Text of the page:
No XP support ensures slow IE9 rollout, bloggers say

With some IT shops still mandating the use of Internet Explorer 6 at their enterprises, Microsoft Corp.’s announcement that IE9 will only be compatible with Windows 7 and Vista could continue the browser’s slow upgrade cycle, according to some in the blogosphere.

Additionally, new reports suggest that Windows 7 RTM users, which can currently install the IE9 Beta, will be forced to upgrade to SP1 once the full version is available.

ConceivablyTech blogger Daniel Bailey said Microsoft is shooting itself in the foot with its decision to shut out XP. He called it the “biggest blunder since the brown Zune.”

“It may not really matter how good IE9 really is, if you can’t install it,” he wrote. “If you are among the huge number of Windows XP users, which still account for about 60 per cent of all PCs running worldwide, you can’t install IE9. Period.”

“If you run Vista, you have to have SP2 installed as well as a few other ‘prerequisites’ and the software may not install even if you have all bug fixes and upgrades for Vista installed,” Bailey said.

The news that Windows 7 SP1 might actually be required will likely prevent IE9 from becoming a dominant browser for years to come, he added

PC Mag writer Lance Ulanoff took a lighter tone with his argument, actually wishing Windows XP would go the way of the dodo and that his company would move away from the decade-old operating system. But, he added, a “shocking” 74 per cent of businesses are still running XP, which means that Microsoft faces an uphill battle.

“Yes, it may make perfect sense on many levels to finally upgrade to Windows 7, but businesses, and even consumers, use different metrics to measure the ‘costs’ of upgrading their PCs,” he wrote.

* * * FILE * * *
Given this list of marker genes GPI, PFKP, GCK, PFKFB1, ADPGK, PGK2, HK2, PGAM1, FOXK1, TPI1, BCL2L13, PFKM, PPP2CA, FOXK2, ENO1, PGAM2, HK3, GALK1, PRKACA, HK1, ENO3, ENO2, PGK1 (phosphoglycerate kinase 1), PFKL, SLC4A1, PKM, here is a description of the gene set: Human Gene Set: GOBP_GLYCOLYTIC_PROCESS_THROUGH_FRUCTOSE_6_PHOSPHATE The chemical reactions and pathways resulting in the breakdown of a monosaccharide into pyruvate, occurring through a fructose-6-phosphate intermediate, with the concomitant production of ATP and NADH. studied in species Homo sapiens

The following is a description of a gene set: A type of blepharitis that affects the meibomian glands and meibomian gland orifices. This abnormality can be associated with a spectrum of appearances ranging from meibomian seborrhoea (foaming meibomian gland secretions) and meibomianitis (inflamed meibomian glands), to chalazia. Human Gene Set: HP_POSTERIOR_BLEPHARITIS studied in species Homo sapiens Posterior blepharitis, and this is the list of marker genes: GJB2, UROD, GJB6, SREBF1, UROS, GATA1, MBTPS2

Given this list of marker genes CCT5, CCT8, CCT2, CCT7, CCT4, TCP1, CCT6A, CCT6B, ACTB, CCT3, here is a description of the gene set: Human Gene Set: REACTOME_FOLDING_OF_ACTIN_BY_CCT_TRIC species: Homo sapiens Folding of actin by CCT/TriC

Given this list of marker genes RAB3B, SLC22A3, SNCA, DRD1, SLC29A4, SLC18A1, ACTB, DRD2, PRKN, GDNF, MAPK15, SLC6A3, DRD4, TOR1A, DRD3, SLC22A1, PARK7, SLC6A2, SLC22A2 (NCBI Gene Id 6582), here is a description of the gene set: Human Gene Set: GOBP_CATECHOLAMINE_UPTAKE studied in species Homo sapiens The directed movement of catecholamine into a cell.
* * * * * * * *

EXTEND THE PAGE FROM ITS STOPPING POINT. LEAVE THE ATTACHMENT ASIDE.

“Businesses focus on standardized system and disk images,” Ulanoff added. “If one system is running Windows 7, they all have to run it. Fifty employees means 50 licences. Microsoft offers volume licence plans, but it benefits, mostly, from the biggest businesses. Then there’s the cost of training or relearning the new OS. If it doesn’t cost the company that much in real dollars, the cost in lost productivity is almost impossible to measure.”

ReadWriteWeb blogger Mike Melanson said this isn’t the first time a browser has been released to exclude an old operating system. “When Microsoft released Internet Explorer 7 in 2006, Windows 2000 was left out of the equation,” he wrote.

“As Microsoft showed during a reviewer’s workshop, much of Internet Explorer 9 has been rebuilt from the ground up. If this means that we don’t have to deal with the clunky IE of the past from now on, so be it,” Melanson added.

“Our only lament is that a better, standards-based version of IE will never happen on XP, and for now, XP isn’t going anywhere fast.”

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